THE DEDICATED MAN
by William Thidemann
Photos courtesy of Dan Martin and Scorpion Studios
From the July 2007 issue of PRICK Magazine.
So who is Dan Martin? He has a name that
rings a familiar tune to people who know tattoos.
He has been a longstanding presence at
Scorpion Studios in Houston, Tex. as both artist and
owner. He also travels to conventions while maintaining
his position at home as a father. Taking all of
this into consideration, it is amazing that he has any
time at all for interviews or anything else for that
matter. I've known Dan for many years now, and it
is evident what kind of a dedicated artist he is. So,
without further ado, here he is:
Thidemann: So, how long have you been tattooing?
Martin: It'll be thirteen years coming up in July.
Have you been in Houston the whole time or did you move
around? Where did you get your start?
I got my start here in Houston, and Scorpion Studios is the third shop that I've been
employed by. I've been here nine years, and before I bought the shop I had only been
tattooing for four years.
Did you travel around? Did you get an apprenticeship? How did you
get into it?
Matt, the owner of Scorpion at the time, wasn't the original owner. Richard Stell started
Scorpion Studios and his apprentice was Matt Wojciechowski. Matt was going to take
me on as an apprentice. At the same time, he also took on another apprentice, and I
guess he was just waiting to see who would pan out.The other kid was pretty much a
trust fund baby and didn't really have a job or anything. He would spend every waking
moment up there and I had to make ends meet by working at Whole Foods. After a
while he let me go, because I had a little conflict with one of his artists. I basically went
down the street and started another apprenticeship. This guy showed me the basic
basics, you know, how to put the needle in the tube kind of thing. It was very, very self-taught.
All the basics, the rudimentary stuff?
Yeah, he was using plastic tubes and stuff like that. All I had for making needles was a
piece of pipe with holes drilled into it. When you ran out of threes you would start
using fives even if you needed a tight line, you know, stuff like that. Ultimately, that's how
I got fired. I sent somebody somewhere else because I didn't have anything to work
with.They wanted this little, five-line eagle and all I had was an eight round.There was
no way I could do it.
How did you end up back at Scorpion Studios?
Following my second apprenticeship, I worked at Fine Line Tattoo for a year and then
Matt looked me up again and said, "Hey, are you still tattooing? I've seen your stuff
around and it looks good. Come back and work for me." By that point I had gotten my
foot in the door.
And then Matt sold the shop to you after a couple years?
Yeah, it was really unexpected. He just called me out of the blue one day and said,
"Wanna buy the shop?" He wasn't coming around; he was missing appointments and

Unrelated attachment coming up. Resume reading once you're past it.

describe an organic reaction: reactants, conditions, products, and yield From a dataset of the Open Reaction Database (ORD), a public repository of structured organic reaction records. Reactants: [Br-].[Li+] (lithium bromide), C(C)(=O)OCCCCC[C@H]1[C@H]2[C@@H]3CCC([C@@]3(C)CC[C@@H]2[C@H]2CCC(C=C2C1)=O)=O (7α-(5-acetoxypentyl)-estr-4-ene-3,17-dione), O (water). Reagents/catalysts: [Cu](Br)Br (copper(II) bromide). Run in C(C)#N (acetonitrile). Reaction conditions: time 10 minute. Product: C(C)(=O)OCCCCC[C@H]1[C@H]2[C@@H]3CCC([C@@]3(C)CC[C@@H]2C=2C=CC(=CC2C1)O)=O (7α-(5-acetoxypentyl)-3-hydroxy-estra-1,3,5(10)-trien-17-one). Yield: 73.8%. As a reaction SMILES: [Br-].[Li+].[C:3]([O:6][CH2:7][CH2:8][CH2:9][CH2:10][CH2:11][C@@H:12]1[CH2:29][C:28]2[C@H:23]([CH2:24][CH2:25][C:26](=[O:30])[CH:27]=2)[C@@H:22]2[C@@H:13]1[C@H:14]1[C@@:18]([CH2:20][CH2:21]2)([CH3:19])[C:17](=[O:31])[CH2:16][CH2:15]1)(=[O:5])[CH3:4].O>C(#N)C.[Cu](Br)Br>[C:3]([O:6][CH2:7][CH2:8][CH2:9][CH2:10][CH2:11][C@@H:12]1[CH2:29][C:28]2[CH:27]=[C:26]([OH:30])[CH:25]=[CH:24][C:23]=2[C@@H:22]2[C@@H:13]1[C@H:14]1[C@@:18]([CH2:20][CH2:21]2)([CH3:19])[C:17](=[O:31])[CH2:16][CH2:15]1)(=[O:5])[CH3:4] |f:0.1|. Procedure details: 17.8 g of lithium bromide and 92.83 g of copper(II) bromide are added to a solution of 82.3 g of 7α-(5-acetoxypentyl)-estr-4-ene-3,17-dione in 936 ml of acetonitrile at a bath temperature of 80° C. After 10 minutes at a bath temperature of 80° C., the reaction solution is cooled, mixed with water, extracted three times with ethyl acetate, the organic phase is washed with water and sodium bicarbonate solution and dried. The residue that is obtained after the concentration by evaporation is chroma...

had some personal business to tend to.
Did you have any formal art training?
Yeah, I came to Houston to go to the Art Institute. I wanted to be an illustrator and
they said, "You don't draw well enough. You should go into computers.” So I did
graphic design for six years, took a couple community college art classes, and still
graduated from the Art Institute with a degree in graphic design.
Who are some of your influences?
In the past, I was really influenced by Marcus Pacheco. I liked the way he worked with
figures; he's such an innovator. I've got a half sleeve by him and I'm very proud to look
at it. I'm still blown away by his stuff. Because of him I went more towards the new school
type stuff. Now, I'm kind of into Japanese a little bit. I’m getting away from multiple light
sources and learning how to flatten stuff out. I've always been a big fan of Timothy Hoyer
You're a family man now. How does that relate to being a tattoo artist?
I turned 30, bought a shop, and had a baby all in the same year. Everything was basically
okay. My family fuels my desire to be good at what I do. The more I can push myself, the
more it is going to affect them positively in the long run. Without them, I don't think I
would have been nearly as motivated. I would have been out partying and doing a bunch
of that stuff.When you have a family, you tell yourself,
"Oh, the kids are in bed. What am I going to do now?"
I'm going to draw and try to get better.
What are your plans for the future?
Staying in Houston for a while?
Yeah. I've got family here, extended as well as immediate.
Right now I'm working with the most talented
people I've ever worked with and I've got a really good
crew; they all inspire me so much. It's like they light a
fire under my ass. I see stuff they're doing daily and I
think, "Oh man, I better get back to the drawing table."
As long as that's going on, I have no desire to go anywhere
else. Maybe someday I'd like to have another
shop, but that might be too much homework and it
would be more like big business and that's not really
what I want. I like everything being somewhat small; it
affords me the ability to focus on the art, which is
what it's really all about for me.
Do you want to throw down some final
I just try to keep my nose to the grindstone. It's my
For more information go to www.scorpionstudiostattoo.com
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